distance of the focus from this center bears the greatest proportion
to the whole axis, that orbit is called the most eccentric: and in
such an orbit the distance from the focus to the remoter extremity of
the axis bears the greatest proportion to the distance of the nearer
extremity. Now whenever the apogeon of the moon moves in consequence,
the moon’s motion must be referred to an orbit more eccentric, than
what the moon would describe, if the whole power, by which the moon
was acted on in its passing from the apogeon, changed according to the
reciprocal duplicate proportion of the distance from the earth, and by
that means the moon did describe an immoveable ellipsis; and when the
apogeon moves in antecedence, the moon’s motion must be referred to an
orbit less eccentric. In the first of the two figures last referred
to, the true place of the moon L falls without the orbit A M B, to
which its motion is referred: whence the orbit A L E, truly described
by the moon, is less incurvated in the point A, than is the orbit A M
B; therefore the orbit A M B is more oblong, and differs farther from
a circle, than the ellipsis would, whose curvature in A were equal to
that of the line A L B, that is, the proportion of the distance of the
earth T from the center of the ellipsis to its axis will be greater in
the ellipsis A M B, than in the other; but that other is the ellipsis,
which the moon would describe, if the power acting upon it in the point
A were altered in the reciprocal duplicate proportion of the distance.
In the second figure, when the apogeon recedes, the place of the moon
L falls within the orbit A M B, and therefore that orbit is less
eccentric, than the immoveable orbit which the moon should describe.
The truth of this is evident; for, when the apogeon moves forward, the
power, by which the moon is influenced in its descent from the apogeon,
increases faster with the decrease of distance, than in the duplicate
proportion of the distance; and consequently the moon being drawn more
forcibly toward the earth, it will descend nearer to it. On the other
hand, when the apogeon recedes, the power acting on the moon increases
with the decrease of distance in less than the duplicate proportion of
the distance; and therefore the moon is less impelled toward the earth,
and will not descend so low.

50. NOW suppose in the first of these figures, that the apogeon A is
in the situation, where it is approaching toward the conjunction or
opposition of the sun. In this case the progressive motion of the
apogeon is more and more accelerated. Here suppose that the moon, after
having descended from A through the orbit A E as far as F, where it
is come to its nearest distance from the earth, ascends again up the
line F G. Because the motion of the apogeon is here continually more
and more accelerating, the cause of its motion is constantly upon the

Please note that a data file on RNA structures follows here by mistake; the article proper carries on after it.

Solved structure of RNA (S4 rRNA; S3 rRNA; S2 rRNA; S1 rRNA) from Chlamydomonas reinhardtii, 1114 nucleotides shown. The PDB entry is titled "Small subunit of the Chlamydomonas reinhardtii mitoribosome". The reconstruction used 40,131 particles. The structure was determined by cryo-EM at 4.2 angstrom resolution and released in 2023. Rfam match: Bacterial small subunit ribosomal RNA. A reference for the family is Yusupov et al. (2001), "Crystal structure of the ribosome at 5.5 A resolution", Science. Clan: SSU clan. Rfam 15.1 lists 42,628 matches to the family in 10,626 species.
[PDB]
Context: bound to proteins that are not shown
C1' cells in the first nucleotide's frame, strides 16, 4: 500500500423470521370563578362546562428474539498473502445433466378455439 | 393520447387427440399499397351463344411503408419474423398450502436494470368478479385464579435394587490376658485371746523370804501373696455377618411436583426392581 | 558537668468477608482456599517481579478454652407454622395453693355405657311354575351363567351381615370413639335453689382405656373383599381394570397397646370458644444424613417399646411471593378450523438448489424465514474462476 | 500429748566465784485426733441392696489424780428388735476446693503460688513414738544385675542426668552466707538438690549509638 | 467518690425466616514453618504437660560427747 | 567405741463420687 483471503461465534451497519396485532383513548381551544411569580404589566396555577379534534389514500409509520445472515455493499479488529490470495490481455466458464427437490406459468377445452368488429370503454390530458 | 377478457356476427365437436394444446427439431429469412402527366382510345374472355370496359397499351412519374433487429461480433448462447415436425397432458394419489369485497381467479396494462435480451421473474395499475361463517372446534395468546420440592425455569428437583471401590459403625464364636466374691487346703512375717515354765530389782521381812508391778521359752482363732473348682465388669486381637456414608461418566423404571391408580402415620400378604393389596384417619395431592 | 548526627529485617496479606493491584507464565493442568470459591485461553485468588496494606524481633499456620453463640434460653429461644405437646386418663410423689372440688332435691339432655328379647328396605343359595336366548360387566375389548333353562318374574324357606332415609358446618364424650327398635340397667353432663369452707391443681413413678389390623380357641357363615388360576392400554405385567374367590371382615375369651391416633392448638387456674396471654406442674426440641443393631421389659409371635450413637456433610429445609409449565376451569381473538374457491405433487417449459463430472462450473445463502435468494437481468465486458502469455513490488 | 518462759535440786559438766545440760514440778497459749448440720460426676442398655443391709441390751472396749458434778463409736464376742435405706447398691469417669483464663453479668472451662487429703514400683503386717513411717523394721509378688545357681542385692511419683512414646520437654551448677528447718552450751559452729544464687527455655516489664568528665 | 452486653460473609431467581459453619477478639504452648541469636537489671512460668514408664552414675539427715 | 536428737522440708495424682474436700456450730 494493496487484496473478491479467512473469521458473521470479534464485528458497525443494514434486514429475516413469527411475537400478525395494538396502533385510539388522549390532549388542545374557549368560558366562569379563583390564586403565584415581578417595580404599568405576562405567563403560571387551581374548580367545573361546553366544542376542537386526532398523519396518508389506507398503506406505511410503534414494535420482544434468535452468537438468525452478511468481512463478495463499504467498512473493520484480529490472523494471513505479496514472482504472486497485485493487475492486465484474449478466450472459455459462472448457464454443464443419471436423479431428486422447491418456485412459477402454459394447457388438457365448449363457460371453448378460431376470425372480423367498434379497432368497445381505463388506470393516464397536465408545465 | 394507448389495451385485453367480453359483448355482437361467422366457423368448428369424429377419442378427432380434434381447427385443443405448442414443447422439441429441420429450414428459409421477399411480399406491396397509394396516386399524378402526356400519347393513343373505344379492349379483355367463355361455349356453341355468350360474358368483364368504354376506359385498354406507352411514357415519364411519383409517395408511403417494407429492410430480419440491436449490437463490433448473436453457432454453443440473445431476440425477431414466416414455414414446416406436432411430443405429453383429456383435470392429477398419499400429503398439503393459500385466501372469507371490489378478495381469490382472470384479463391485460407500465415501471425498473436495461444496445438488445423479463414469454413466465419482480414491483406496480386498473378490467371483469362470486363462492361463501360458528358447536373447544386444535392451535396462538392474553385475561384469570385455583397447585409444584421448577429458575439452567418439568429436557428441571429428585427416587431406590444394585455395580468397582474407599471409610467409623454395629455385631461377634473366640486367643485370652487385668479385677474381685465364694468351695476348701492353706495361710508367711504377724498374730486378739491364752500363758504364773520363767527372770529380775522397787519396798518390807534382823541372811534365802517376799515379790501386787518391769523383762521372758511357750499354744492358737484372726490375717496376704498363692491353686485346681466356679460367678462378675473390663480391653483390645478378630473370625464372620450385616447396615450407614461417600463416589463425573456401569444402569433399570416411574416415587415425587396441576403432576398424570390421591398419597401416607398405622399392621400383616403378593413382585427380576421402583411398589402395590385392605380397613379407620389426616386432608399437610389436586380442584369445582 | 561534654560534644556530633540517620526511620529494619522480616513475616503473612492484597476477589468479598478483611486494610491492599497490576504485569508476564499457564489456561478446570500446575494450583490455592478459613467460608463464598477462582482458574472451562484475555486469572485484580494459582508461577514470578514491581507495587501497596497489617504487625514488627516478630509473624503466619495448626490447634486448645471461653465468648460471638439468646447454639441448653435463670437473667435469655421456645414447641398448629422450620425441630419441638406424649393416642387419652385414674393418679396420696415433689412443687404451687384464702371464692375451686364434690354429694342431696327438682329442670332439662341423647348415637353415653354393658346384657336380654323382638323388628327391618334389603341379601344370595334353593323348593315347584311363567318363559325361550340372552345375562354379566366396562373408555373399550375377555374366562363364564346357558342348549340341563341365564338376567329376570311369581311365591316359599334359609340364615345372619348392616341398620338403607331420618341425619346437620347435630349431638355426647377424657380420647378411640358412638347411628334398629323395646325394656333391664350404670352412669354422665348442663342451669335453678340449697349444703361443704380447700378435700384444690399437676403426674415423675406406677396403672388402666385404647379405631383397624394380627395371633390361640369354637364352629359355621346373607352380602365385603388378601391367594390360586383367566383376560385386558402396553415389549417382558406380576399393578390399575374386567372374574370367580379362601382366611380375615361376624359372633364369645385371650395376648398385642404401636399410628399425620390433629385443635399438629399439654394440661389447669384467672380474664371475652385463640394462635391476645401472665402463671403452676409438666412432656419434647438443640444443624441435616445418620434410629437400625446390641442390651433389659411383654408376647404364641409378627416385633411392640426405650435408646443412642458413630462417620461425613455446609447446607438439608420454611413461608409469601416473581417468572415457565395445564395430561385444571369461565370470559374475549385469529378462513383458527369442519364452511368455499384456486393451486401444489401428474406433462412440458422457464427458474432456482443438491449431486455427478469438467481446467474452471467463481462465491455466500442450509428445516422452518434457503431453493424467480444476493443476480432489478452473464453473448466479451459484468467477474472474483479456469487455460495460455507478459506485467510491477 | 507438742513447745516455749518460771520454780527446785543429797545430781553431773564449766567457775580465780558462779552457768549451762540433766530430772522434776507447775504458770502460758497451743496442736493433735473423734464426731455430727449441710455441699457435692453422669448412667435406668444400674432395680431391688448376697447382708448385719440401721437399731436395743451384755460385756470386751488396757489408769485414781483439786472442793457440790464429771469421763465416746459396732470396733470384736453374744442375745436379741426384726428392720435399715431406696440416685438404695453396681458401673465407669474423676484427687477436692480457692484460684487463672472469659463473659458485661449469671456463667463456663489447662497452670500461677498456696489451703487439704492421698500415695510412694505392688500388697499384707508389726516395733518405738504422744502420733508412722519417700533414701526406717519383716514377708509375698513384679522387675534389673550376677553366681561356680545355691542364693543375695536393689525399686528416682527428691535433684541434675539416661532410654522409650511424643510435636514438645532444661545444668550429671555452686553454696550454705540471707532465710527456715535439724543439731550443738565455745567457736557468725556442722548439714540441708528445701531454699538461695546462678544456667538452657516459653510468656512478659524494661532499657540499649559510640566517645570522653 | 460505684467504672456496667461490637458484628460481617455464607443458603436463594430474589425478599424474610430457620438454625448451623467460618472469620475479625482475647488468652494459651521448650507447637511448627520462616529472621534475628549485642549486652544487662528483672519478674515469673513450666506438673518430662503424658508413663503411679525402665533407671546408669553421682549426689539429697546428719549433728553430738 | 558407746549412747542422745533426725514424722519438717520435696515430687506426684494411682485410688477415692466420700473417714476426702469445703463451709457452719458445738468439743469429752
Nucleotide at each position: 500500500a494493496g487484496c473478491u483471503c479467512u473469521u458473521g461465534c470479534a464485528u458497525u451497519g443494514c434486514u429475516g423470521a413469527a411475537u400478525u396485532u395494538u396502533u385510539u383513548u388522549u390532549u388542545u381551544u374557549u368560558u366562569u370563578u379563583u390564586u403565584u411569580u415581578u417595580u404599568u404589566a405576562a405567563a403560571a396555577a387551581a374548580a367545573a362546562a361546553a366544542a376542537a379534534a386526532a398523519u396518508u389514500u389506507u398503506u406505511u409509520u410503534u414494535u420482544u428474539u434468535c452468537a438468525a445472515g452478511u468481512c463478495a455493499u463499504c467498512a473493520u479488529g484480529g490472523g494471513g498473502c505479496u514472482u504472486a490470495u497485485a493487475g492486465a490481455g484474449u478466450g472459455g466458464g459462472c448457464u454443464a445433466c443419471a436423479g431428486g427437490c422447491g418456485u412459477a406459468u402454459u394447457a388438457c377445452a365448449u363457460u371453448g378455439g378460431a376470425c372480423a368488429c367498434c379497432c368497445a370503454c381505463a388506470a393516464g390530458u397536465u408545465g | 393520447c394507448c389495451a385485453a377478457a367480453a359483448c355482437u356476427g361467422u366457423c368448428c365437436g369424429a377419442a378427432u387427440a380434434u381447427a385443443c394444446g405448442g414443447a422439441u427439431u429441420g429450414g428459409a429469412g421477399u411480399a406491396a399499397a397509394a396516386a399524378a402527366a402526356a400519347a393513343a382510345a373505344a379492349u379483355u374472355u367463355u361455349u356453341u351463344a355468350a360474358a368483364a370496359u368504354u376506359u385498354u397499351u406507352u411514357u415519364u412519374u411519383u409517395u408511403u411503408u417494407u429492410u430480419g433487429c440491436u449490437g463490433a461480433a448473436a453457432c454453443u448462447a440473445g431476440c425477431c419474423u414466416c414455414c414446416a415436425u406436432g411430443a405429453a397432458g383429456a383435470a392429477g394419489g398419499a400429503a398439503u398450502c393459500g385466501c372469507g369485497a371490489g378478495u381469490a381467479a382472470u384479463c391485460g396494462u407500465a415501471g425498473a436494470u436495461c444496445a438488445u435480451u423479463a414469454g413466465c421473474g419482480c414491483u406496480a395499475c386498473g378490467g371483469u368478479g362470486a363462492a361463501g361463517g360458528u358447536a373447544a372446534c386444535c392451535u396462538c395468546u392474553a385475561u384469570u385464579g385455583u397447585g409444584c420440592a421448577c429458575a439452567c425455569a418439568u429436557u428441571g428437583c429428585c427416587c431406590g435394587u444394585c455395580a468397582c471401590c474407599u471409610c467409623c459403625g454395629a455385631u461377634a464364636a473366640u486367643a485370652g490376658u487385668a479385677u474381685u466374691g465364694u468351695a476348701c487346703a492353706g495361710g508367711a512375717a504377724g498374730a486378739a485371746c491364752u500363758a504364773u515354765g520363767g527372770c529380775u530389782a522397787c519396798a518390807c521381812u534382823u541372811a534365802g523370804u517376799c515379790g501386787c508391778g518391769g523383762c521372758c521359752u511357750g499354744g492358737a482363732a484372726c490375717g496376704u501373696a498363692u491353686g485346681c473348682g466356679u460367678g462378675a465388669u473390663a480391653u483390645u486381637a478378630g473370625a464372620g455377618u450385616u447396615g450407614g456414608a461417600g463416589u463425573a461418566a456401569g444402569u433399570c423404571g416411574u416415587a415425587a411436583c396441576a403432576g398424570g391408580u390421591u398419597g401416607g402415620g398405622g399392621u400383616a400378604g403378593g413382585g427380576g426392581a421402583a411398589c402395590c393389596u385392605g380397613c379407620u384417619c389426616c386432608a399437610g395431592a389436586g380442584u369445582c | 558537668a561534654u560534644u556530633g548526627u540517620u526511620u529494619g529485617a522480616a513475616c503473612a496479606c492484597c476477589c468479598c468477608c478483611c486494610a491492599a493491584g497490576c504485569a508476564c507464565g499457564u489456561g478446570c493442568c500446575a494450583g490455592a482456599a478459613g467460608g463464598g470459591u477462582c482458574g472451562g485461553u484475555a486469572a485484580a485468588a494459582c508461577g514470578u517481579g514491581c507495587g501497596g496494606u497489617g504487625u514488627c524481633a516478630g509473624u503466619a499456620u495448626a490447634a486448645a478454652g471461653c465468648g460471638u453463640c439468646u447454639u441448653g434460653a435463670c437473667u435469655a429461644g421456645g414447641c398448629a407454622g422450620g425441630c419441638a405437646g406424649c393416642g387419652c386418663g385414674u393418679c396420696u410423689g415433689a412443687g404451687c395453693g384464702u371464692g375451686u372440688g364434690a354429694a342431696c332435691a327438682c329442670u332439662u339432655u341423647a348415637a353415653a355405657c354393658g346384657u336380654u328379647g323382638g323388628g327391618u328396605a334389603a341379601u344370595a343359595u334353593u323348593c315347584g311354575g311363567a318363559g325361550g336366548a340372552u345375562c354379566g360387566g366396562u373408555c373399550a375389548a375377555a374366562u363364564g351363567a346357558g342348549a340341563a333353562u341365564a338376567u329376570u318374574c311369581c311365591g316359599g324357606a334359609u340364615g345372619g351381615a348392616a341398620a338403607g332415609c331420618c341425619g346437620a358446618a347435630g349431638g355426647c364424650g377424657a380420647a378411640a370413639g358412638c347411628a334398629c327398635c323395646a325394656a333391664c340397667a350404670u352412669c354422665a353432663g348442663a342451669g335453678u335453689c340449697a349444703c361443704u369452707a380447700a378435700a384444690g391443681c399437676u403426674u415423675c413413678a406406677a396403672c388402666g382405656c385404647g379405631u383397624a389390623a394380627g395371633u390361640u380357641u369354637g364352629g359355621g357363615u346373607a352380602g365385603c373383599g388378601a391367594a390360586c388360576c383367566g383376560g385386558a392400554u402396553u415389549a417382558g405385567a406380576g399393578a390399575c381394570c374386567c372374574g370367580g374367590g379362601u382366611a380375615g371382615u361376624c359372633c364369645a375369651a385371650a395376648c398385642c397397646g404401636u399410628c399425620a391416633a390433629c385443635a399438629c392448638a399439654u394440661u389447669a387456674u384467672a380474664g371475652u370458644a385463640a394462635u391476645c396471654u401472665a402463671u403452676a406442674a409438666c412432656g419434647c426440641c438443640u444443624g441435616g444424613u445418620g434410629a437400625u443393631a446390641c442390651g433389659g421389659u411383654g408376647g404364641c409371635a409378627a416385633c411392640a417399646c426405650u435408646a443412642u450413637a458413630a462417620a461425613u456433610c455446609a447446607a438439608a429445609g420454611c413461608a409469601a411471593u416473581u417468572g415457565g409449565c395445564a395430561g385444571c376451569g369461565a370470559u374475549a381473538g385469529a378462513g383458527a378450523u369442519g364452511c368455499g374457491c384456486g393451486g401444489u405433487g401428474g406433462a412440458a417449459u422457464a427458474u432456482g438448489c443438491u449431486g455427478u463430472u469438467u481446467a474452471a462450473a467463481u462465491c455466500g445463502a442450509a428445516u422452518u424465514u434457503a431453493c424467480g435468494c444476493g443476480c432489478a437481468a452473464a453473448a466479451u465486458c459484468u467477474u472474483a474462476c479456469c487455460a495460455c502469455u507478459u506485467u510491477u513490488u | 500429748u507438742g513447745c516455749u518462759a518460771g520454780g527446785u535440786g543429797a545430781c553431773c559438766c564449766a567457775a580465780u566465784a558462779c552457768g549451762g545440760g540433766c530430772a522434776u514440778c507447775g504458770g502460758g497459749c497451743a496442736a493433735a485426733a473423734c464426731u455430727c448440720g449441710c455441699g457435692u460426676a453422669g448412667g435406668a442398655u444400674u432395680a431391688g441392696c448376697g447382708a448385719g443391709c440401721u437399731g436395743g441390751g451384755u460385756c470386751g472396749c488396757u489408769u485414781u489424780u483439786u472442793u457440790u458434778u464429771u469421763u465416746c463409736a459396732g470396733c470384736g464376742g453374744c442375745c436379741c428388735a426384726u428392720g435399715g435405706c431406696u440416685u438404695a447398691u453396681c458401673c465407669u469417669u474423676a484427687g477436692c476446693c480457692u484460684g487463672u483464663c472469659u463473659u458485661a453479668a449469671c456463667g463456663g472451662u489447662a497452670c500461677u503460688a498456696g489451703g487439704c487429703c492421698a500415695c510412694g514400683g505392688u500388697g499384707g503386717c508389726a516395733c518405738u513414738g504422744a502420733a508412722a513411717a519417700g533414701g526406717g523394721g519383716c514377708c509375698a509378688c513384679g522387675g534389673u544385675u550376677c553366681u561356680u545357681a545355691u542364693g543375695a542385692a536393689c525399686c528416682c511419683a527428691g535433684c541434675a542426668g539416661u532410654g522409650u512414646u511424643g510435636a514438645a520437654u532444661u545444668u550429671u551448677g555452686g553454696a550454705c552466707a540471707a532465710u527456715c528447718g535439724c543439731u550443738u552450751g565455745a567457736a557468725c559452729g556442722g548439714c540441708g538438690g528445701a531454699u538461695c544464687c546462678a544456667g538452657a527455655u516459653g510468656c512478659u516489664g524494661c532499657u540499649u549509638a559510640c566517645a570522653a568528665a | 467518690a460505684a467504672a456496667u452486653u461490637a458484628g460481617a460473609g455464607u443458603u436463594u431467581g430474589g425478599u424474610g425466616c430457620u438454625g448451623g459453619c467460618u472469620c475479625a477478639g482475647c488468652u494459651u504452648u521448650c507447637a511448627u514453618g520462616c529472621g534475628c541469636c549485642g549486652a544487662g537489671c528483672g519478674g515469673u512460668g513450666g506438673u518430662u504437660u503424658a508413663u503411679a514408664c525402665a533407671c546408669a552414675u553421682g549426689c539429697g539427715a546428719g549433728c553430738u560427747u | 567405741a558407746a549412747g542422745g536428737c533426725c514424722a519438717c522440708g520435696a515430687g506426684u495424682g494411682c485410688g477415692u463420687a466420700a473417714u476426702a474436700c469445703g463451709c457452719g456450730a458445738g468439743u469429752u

increase; that is, the power, whereby the moon is drawn to the earth,
will decrease with the increase of distance, in the moon’s ascent
from F, in a greater proportion than that wherewith it increased with
the decrease of distance in the moon’s descent to F. Consequently
the moon will ascend higher than to the distance A T, from whence it
descended; therefore the proportion of the greatest distance of the
moon to the least is increased. And when the moon descends again, the
power will yet more increase with the decrease of distance, than in the
last ascent it decreased with the augmentation of distance; the moon
therefore must descend nearer to the earth than it did before, and the
proportion of the greatest distance to the least yet be more increased.
Thus as long as the apogeon is advancing toward the conjunction or
opposition, the proportion of the greatest distance of the moon from
the earth to the least will continually increase; and the elliptical
orbit, to which the moon’s motion is referred, will be rendered more
and more eccentric.

51. AS soon as the apogeon is passed the conjunction with the sun or
the opposition, the progressive motion thereof abates, and with it
the proportion of the greatest distance of the moon from the earth to
the least distance will also diminish; and when the apogeon becomes
regressive, the diminution of this proportion will be still farther
continued on, till the apogeon comes into the quarter; from thence this
proportion, and the eccentricity of the orbit will increase again.
Thus the orbit of the moon is most eccentric, when the apogeon is in
conjunction with the sun, or in opposition to it, and least of all when
the apogeon is in the quarters.

52. THESE changes in the nodes, in the inclination of the orbit to the
plane of the earth’s motion, in the apogeon, and in the eccentricity,
are varied like the other inequalities in the motion of the moon, by